Address Revenue Growth by Knowing Your People
Like most of you I get tons of email notices about new articles or posts on websites and groups I follow. I look at these because I have signed up for most of them and I am interested in what they have to say. Over the past 12-18 months I have noticed a trend that points to the current slow economic recovery and the ways companies have chosen to address it.
Some of us more “seasoned” citizens remember a time when the economic cycles were fairly frequent, mild and provided good control over the “irrational exuberance” that we experienced in the 90’s and tended to weed out the marginal players so that strong companies and ideas could flourish. In other words the rising tide lifts all boats. This recovery is not playing out that way. So a new paradigm is emerging. Companies are shifting technical and relationship management professional sales staff from their traditional jobs to “new business” roles.
This is happening in engineering firms, CPA practices, law firms, banks, credit unions and even charitable organizations. Redeploying assets to new roles is not a new strategy, however, moving a banker from a “Know Your Customer” role to a “Find a New Customer” role is pretty drastic. It’s sort of like teaching a pig to sing; it irritates the pig and frustrates the teacher. Pigs don’t sing and engineers don’t’ “dial for dollars”.
Some of the organizations embarking on this redeployment have asked employees to make the change voluntarily; others have chosen the least experienced professionals to make the move; still others have assigned New Business goals to everyone and hoped they can produce more new business while maintaining their current clients.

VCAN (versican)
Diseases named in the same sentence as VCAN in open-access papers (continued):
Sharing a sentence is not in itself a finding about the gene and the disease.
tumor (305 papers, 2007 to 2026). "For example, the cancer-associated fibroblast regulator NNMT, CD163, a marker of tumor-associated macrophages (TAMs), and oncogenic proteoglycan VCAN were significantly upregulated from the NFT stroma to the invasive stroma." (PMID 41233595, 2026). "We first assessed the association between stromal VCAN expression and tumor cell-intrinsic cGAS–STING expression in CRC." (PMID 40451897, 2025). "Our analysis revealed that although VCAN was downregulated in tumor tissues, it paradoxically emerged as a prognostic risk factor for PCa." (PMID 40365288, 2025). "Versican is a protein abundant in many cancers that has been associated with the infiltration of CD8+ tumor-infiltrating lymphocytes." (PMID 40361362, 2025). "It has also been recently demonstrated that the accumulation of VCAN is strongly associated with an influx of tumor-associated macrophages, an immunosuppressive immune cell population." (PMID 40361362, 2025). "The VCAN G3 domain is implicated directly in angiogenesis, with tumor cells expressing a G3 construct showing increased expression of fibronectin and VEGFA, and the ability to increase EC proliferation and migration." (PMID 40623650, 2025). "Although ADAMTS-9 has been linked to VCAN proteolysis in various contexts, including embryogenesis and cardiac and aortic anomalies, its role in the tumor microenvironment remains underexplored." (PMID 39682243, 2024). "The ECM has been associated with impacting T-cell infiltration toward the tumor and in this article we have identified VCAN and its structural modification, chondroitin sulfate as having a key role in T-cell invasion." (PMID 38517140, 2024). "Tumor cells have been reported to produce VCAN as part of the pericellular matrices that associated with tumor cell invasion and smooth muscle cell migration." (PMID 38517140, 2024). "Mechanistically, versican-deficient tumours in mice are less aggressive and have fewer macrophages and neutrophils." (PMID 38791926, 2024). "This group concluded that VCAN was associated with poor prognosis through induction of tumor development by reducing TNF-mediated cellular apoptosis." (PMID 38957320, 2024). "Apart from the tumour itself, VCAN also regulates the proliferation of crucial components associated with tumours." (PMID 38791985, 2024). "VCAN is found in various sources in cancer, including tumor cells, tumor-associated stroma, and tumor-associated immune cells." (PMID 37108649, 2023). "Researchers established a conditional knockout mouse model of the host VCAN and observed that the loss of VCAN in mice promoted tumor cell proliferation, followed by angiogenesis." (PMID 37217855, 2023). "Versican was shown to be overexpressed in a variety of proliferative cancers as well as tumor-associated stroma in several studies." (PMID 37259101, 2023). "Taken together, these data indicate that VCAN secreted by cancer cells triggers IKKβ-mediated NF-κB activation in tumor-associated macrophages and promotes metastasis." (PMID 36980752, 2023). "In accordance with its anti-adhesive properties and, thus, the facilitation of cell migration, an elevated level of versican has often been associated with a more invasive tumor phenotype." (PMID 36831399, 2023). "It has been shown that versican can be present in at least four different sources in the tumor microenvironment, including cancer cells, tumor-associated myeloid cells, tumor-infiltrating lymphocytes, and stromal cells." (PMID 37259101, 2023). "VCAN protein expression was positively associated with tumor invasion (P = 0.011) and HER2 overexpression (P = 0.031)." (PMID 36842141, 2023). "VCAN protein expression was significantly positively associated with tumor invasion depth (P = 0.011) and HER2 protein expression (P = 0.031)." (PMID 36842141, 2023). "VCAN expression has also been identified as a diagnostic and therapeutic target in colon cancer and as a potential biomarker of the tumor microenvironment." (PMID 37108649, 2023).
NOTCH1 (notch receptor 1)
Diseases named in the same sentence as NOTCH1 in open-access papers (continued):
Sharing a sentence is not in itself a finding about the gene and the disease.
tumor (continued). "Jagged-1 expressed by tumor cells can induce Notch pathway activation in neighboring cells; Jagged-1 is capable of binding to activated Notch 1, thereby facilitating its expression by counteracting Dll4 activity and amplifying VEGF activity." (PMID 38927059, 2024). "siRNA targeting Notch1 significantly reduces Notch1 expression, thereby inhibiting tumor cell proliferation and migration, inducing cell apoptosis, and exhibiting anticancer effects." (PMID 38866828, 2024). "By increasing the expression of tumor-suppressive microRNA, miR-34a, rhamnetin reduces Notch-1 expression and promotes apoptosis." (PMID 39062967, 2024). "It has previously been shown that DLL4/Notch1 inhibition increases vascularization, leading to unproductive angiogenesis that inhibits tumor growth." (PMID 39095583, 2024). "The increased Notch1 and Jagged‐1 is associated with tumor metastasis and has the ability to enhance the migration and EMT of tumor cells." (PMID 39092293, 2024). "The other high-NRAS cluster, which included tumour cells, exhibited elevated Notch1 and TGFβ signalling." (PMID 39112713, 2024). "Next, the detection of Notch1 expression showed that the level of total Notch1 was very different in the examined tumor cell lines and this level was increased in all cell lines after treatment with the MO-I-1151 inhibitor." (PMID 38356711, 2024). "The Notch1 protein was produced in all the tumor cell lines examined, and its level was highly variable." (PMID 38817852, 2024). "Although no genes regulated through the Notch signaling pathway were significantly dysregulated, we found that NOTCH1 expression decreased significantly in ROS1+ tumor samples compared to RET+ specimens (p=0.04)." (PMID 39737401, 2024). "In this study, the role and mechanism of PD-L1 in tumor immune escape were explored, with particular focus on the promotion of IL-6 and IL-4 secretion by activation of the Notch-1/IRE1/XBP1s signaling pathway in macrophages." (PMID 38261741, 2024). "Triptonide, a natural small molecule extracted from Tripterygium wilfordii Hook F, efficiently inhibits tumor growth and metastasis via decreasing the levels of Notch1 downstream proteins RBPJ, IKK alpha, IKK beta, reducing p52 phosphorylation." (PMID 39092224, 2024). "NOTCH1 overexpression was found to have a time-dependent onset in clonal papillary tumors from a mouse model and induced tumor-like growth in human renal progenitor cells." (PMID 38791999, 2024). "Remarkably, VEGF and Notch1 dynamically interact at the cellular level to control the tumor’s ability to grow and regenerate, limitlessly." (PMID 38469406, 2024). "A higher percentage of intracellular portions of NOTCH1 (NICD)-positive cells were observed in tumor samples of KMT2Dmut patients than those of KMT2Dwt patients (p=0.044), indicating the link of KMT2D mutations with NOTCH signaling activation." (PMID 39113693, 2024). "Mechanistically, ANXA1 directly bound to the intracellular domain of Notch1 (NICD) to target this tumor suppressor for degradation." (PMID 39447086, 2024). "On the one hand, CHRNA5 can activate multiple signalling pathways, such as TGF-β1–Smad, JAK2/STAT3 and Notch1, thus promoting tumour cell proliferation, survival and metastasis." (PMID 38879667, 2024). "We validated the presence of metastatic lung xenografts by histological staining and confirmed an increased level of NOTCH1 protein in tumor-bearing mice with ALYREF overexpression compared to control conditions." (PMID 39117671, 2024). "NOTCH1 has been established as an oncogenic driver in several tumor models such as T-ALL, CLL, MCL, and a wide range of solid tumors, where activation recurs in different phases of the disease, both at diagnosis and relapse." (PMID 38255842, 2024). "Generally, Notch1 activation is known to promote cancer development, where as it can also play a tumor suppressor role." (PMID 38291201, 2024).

The last time I looked, HOPE is not a strategy and changing a professional’s job from the traditional to the experimental is dangerous on a number of levels. But the business imperative still exists. New business is not being created by the slow economic recovery. Growth only comes from taking business from your competitor and maintaining your current customers. Another Oxymoron.
Let me give you just one example of the cost of doing this badly. An engineering firm had a brilliant young engineer that was also a good speaker and presenter. He could deliver a compelling presentation on any aspect of his field. Management decided he would be a good candidate to move into a new business role. As incentive they said, “make this move and you get to keep a job”!
The move was a disaster! Not only did the engineer not sell new business, his old clients began to ask for him and drift away when he was not made available. Now this management team was not completely brain dead. They quickly saw that this was not working and corrected their error. The young engineer not only regained his clients, he went on to win 10 patents and make the company more money than any sales person.
Now, what’s The ActionPoint™ of this story? And how do you avoid this error cycle and still address the need for new business development? One powerful answer is that you find out what sales roles your staff might be good at and move the ones that fit a new business role into that job. The best way to do that is by using a proven assessment that directly assesses against an array of sales roles and gives management the insights they need to make informed decisions that are required to stay in business.
ActionPoint Partners, LLC, provides selection, assessment, development and professional expertise and resources that address critical performance needs of sales organizations. For more information please go to ActionPointPartners.com